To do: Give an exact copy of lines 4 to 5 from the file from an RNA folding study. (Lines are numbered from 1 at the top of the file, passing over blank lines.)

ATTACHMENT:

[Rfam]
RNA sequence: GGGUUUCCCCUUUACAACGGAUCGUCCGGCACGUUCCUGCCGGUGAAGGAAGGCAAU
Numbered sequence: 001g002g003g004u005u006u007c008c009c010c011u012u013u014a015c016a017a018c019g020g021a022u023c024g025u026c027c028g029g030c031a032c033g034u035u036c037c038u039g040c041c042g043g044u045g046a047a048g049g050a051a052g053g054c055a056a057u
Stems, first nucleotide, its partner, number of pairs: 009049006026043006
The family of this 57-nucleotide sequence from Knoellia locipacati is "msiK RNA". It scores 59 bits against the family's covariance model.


Stems, first nucleotide, its partner, number of pairs: 009049006026043006
The family of this 57-nucleotide sequence from Knoellia locipacati is "msiK RNA". It scores 59 bits against the family's covariance model.